Building Flexible REST API Clients in Drupal 8

Joel Steidl

Working with external APIs in Drupal has always been possible. Using PHP’s curl function or drupal_http_request is simple enough, but in Drupal 8 you can build in a lot more flexibility using Drupal::httpClient. Drupal::httpClient leverages Guzzle, a PHP HTTP client. If your project requires more than a single interaction with an external API a few steps can be taken to make those interactions much more reusable.

Make a Drupal Service for your API Connection

In Drupal 8, you can turn reusable functionality into a Service that you can easily reuse in your other custom code. Services can be called in module hooks and added to things like controllers using Dependency Injection. Defining a service in Drupal 8 requires a services.yml file in your custom module. For example, let's create a module called my_api:

The code from this example is based on a couple real-world API clients we’ve created recently.

  1. Watson API - IBM’s Watson API allows interacting with powerful utilities like speech to text. Rather than using Drupal’s httpClient in this case, we found a PHP class that already did the heavy lifting for us and we created a Drupal Service to extend that PHP class. In this case, we only needed to use Watson’s text-to-speech functionality to save text to audio files in Drupal, but ended up creating a flexible solution to interact with more than just the text-to-speech endpoint. You can check that code out on Drupal.org or GitHub.
  2. PCO API - Planning Center Online (PCO) is a CRM that is popular with faith-based institutions. PCO has a well documented RESTful API. In this case, I was building an application that needed to access the people stored in Planning Center in a Drupal 8 application. You can check that code out on Drupal.org or GitHub.
my_api.services.yml
services:
  my_api.client:
    class: '\Drupal\my_api\Client\MyClient'
    arguments: ['@http_client', '@key.repository', '@config.factory']

The class indication references the PHP class for your service; arguments references the other Services being utilized in the Class.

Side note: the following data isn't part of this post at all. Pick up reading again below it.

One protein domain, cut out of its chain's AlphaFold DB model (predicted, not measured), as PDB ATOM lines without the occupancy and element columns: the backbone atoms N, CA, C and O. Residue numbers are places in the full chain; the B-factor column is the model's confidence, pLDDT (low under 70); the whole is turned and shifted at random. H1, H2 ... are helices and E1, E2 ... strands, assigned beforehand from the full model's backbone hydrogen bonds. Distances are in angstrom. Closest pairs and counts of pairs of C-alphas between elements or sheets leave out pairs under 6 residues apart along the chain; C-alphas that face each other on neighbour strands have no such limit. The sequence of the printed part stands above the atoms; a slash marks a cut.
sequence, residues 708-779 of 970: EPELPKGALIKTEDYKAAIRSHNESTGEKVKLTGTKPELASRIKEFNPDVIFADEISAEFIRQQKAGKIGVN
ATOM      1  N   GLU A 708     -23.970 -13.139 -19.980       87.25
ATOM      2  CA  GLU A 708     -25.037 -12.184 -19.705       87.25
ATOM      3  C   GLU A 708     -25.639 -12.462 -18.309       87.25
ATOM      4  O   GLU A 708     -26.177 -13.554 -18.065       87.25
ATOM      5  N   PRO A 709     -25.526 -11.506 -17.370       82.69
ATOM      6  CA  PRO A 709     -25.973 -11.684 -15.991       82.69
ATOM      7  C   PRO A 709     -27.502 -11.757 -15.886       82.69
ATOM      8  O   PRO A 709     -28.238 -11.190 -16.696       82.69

Now MyClient can be referenced throughout our code base. In a Drupal hook (example hook_cron) it might look something like this:

$client = Drupal::service('my_api.client');
$client->request();

In a Controller (example MyController.php) it might look like this:

<?php
 
namespace Drupal\my_custom_module\Controller;
 
use Drupal\Core\Controller\ControllerBase;
use Symfony\Component\DependencyInjection\ContainerInterface;
use Drupal\my_api\MyClient;
 
/**
 * Class MyController.
 *
 * @package Drupal\my_custom_module\Controller
 */
class MyController extends ControllerBase {
 
  /**
   * Drupal\my_api\MyClient definition.
   *
   * @var \Drupal\my_api\MyClient
   */
  protected $myClient;
 
  /**
   * {@inheritdoc}
   */
  public function __construct(MyClient $my_client) {
    $this->myClient = $my_client;
  }
 
  /**
   * {@inheritdoc}
   */
  public static function create(ContainerInterface $container) {
    return new static(
      $container->get('my_api.client')
    );
  }
 
  /**
   * Content.
   *
   * @return array
   *   Return array.
   */
  public function content() {
    $this->myClient->request());
    return [];
  }
}

Now we can use a common method in my_api.client like “request” to make calls to our external API. Connect then serves as a nice wrapper for the httpClient service.

public function request($method, $endpoint, $query, $body) {
  $response = $this->httpClient->{$method}(
    $this->base_uri . $endpoint,
    $this->buildOptions($query, $body)
  );
}

The request method accepts: A method (GET, POST, PATCH, DELETE, etc.) Endpoint (the API being used) Query (querystring parameters) Body

You can adjust your method parameters to best fit the API you are working with. In this example, the parameters defined covered the needed functionality.

$request = $this->myClient->request('post', 'people/v2/people', [], $body);

Using httpClient directly would look something like:

$response = $this->httpClient->post(
  'http://someapi.com/people/v2/people',
  [
    'auth' => ['token', 'secret'],
    'body' => json_encode($body),
  ]
);

Using httpClient instead of a service directly could litter hard coded values throughout your code base and insecurely expose authentication credentials.

Next time your project requires integrating with a 3rd party API, consider turning it into a service to set yourself up well for the future.


About the Author

With over ten years of professional experience, Joel's joint background in design, development and information architecture allows him to lead our development team with a focus on building user-centered web applications.

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